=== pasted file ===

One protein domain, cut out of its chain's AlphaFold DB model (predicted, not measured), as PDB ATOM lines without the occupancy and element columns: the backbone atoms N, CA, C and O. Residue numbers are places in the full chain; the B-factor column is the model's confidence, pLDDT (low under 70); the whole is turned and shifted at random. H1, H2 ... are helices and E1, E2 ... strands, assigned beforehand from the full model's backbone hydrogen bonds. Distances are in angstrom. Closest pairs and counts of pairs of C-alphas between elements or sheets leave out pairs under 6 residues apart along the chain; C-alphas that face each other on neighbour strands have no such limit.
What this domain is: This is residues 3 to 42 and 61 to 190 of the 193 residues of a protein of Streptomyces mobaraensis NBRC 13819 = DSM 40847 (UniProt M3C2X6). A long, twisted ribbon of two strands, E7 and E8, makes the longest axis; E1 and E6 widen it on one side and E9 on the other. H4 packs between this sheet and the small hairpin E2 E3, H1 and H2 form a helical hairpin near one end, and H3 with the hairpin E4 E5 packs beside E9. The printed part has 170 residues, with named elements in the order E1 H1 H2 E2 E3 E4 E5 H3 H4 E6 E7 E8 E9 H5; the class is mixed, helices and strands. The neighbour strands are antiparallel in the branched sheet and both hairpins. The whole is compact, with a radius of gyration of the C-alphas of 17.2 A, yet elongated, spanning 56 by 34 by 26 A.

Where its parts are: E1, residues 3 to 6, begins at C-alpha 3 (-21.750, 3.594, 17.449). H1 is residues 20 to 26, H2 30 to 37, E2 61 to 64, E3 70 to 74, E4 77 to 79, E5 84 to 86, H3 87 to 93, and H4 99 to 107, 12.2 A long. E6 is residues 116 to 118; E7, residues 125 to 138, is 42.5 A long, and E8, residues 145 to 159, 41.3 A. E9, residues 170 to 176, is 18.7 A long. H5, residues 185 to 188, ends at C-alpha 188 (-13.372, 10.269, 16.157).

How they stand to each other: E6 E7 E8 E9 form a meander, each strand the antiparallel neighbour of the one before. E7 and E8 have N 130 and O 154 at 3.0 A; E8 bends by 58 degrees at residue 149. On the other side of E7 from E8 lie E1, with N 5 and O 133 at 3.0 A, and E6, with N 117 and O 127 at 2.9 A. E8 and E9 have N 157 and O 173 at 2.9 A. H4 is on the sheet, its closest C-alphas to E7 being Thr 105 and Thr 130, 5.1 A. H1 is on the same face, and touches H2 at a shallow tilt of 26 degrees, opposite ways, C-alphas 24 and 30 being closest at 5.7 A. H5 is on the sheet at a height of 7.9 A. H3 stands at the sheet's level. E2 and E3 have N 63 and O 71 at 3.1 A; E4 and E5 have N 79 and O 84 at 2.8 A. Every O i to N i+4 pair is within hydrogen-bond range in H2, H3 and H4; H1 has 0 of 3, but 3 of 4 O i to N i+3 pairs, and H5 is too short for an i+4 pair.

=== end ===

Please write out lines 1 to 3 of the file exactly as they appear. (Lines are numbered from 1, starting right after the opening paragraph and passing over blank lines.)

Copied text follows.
What this domain is: This is residues 3 to 42 and 61 to 190 of the 193 residues of a protein of Streptomyces mobaraensis NBRC 13819 = DSM 40847 (UniProt M3C2X6). A long, twisted ribbon of two strands, E7 and E8, makes the longest axis; E1 and E6 widen it on one side and E9 on the other. H4 packs between this sheet and the small hairpin E2 E3, H1 and H2 form a helical hairpin near one end, and H3 with the hairpin E4 E5 packs beside E9. The printed part has 170 residues, with named elements in the order E1 H1 H2 E2 E3 E4 E5 H3 H4 E6 E7 E8 E9 H5; the class is mixed, helices and strands. The neighbour strands are antiparallel in the branched sheet and both hairpins. The whole is compact, with a radius of gyration of the C-alphas of 17.2 A, yet elongated, spanning 56 by 34 by 26 A.

Where its parts are: E1, residues 3 to 6, begins at C-alpha 3 (-21.750, 3.594, 17.449). H1 is residues 20 to 26, H2 30 to 37, E2 61 to 64, E3 70 to 74, E4 77 to 79, E5 84 to 86, H3 87 to 93, and H4 99 to 107, 12.2 A long. E6 is residues 116 to 118; E7, residues 125 to 138, is 42.5 A long, and E8, residues 145 to 159, 41.3 A. E9, residues 170 to 176, is 18.7 A long. H5, residues 185 to 188, ends at C-alpha 188 (-13.372, 10.269, 16.157).

How they stand to each other: E6 E7 E8 E9 form a meander, each strand the antiparallel neighbour of the one before. E7 and E8 have N 130 and O 154 at 3.0 A; E8 bends by 58 degrees at residue 149. On the other side of E7 from E8 lie E1, with N 5 and O 133 at 3.0 A, and E6, with N 117 and O 127 at 2.9 A. E8 and E9 have N 157 and O 173 at 2.9 A. H4 is on the sheet, its closest C-alphas to E7 being Thr 105 and Thr 130, 5.1 A. H1 is on the same face, and touches H2 at a shallow tilt of 26 degrees, opposite ways, C-alphas 24 and 30 being closest at 5.7 A. H5 is on the sheet at a height of 7.9 A. H3 stands at the sheet's level. E2 and E3 have N 63 and O 71 at 3.1 A; E4 and E5 have N 79 and O 84 at 2.8 A. Every O i to N i+4 pair is within hydrogen-bond range in H2, H3 and H4; H1 has 0 of 3, but 3 of 4 O i to N i+3 pairs, and H5 is too short for an i+4 pair.